CLF is working across New England to change laws and policies to better align with Zero Waste principles. And we’re making progress. Just last year, Connecticut decided to shut down its incinerator facility in Hartford come July 2022.

What’s more, Connecticut has committed to transitioning away from waste incineration. Instead, the state plans to move towards Zero Waste practices, like composting and container reuse. This includes shutting down more of the state’s five harmful trash incinerators, not just the Hartford facility.

As New England states move towards Zero Waste alternatives, the amount of toxic ash produced from incineration will only decrease. That’s why CLF is working to make sure these dangerous landfills don’t expand – and you can help.

Right now, the state environmental departments are reviewing the permit applications for the expansion of Massachusetts’ Bourne Ash Landfill and Connecticut’s Putnam Ash Landfill. To stay in the loop on New England’s polluting waste facilities, sign up for CLF’s emails. While our expertise is important, in the end, we need you in our corner to shut down New England’s dangerous waste facilities.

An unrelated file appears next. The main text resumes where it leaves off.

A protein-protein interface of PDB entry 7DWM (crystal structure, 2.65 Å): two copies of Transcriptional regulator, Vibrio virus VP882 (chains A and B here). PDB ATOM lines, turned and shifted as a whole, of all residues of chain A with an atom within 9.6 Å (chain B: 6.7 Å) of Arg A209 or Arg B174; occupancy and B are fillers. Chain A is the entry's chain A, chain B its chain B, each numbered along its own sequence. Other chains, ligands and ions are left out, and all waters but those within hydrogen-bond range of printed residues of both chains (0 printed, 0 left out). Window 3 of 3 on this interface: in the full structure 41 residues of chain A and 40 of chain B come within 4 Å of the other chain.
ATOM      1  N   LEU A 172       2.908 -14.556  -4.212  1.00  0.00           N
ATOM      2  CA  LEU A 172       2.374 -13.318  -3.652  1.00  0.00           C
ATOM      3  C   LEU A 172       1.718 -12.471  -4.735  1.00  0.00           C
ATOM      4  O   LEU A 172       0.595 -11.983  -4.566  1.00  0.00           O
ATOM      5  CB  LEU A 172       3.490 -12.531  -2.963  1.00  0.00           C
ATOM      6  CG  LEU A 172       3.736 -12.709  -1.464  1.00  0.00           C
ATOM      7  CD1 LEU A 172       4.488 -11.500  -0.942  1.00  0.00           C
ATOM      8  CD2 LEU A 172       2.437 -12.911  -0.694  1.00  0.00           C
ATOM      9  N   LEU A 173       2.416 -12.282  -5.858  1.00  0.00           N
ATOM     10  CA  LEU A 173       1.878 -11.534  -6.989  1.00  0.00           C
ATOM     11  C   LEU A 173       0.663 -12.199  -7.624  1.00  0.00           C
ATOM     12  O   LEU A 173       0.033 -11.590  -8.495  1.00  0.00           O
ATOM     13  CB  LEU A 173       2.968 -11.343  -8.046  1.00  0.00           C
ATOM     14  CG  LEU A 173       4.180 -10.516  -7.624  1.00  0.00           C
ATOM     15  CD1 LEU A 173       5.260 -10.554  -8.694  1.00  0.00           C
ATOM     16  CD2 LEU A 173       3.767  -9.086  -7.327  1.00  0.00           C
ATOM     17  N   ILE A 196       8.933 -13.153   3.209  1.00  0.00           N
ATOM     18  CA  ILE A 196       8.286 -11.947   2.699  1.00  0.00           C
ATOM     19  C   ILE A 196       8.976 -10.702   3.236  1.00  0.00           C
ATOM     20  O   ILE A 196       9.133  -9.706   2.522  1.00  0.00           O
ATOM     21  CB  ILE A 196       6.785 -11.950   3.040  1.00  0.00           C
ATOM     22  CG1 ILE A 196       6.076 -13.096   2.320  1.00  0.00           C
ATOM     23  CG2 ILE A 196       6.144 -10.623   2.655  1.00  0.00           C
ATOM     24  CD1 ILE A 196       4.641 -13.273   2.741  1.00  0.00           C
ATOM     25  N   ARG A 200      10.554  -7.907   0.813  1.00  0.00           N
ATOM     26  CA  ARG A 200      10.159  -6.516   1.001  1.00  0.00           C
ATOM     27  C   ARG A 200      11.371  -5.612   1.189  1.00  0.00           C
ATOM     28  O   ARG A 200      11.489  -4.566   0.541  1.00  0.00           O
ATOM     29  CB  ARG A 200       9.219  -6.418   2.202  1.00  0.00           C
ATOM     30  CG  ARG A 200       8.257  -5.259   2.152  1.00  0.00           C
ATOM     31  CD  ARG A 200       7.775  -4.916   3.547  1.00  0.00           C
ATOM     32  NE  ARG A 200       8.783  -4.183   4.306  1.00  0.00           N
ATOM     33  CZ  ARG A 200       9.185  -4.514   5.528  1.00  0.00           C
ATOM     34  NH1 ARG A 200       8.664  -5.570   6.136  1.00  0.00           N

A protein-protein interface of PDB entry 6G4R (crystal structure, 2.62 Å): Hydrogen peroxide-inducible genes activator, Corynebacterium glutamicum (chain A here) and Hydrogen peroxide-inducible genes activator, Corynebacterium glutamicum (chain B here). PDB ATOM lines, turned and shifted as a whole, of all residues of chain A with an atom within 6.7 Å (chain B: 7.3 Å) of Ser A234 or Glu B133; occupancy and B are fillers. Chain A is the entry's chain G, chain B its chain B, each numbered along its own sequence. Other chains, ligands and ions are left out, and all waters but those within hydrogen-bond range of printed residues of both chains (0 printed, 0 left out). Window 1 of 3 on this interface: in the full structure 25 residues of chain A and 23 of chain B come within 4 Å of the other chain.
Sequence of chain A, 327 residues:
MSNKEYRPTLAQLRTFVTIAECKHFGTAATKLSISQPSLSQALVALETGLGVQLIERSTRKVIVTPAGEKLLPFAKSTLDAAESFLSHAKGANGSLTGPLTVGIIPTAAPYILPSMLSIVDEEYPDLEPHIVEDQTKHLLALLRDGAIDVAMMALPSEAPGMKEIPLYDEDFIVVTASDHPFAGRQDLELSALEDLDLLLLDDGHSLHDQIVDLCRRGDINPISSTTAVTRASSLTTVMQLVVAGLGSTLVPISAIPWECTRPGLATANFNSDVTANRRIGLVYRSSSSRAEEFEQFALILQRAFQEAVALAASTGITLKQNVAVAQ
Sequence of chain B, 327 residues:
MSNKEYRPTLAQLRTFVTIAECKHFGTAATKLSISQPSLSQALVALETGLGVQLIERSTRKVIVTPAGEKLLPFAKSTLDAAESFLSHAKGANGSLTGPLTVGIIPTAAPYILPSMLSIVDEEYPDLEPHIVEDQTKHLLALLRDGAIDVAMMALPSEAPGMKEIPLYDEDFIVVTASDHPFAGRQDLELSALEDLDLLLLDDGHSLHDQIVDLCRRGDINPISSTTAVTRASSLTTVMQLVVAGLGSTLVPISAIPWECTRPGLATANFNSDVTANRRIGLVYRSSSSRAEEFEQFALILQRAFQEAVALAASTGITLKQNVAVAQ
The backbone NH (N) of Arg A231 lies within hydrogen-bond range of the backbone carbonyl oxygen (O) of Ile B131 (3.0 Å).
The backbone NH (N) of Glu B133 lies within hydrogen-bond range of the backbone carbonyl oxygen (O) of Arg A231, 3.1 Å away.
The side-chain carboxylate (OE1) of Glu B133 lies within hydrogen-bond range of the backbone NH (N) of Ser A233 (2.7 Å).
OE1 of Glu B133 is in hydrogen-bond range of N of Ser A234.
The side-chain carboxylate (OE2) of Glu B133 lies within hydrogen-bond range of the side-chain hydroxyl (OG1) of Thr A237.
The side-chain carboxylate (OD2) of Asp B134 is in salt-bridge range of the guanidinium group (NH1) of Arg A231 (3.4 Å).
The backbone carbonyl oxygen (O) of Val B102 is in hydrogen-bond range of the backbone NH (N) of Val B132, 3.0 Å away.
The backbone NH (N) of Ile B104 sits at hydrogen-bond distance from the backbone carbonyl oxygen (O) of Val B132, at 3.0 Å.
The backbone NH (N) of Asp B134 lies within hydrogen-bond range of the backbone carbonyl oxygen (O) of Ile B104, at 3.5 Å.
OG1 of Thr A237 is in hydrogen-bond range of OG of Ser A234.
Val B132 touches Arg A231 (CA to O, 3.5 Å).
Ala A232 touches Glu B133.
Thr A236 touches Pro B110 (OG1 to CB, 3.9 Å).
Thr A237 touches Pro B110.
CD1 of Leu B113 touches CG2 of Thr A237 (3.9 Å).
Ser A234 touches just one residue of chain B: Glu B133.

About the authors: Erica Kyzmir-McKeon is a Staff Attorney in CLF’s Clean Air & Water and Healthy Communities & Environmental Justice Programs. Huda Khwaja is a Charlotte E. Ray Legal Fellow based in CLF Vermont.

Before you go... CLF is working every day to create real, systemic change for New England’s environment. And we can’t solve these big problems without people like you. Will you be a part of this movement by considering a contribution today? If everyone reading our blog gave just $10, we’d have enough money to fund our legal teams for the next year.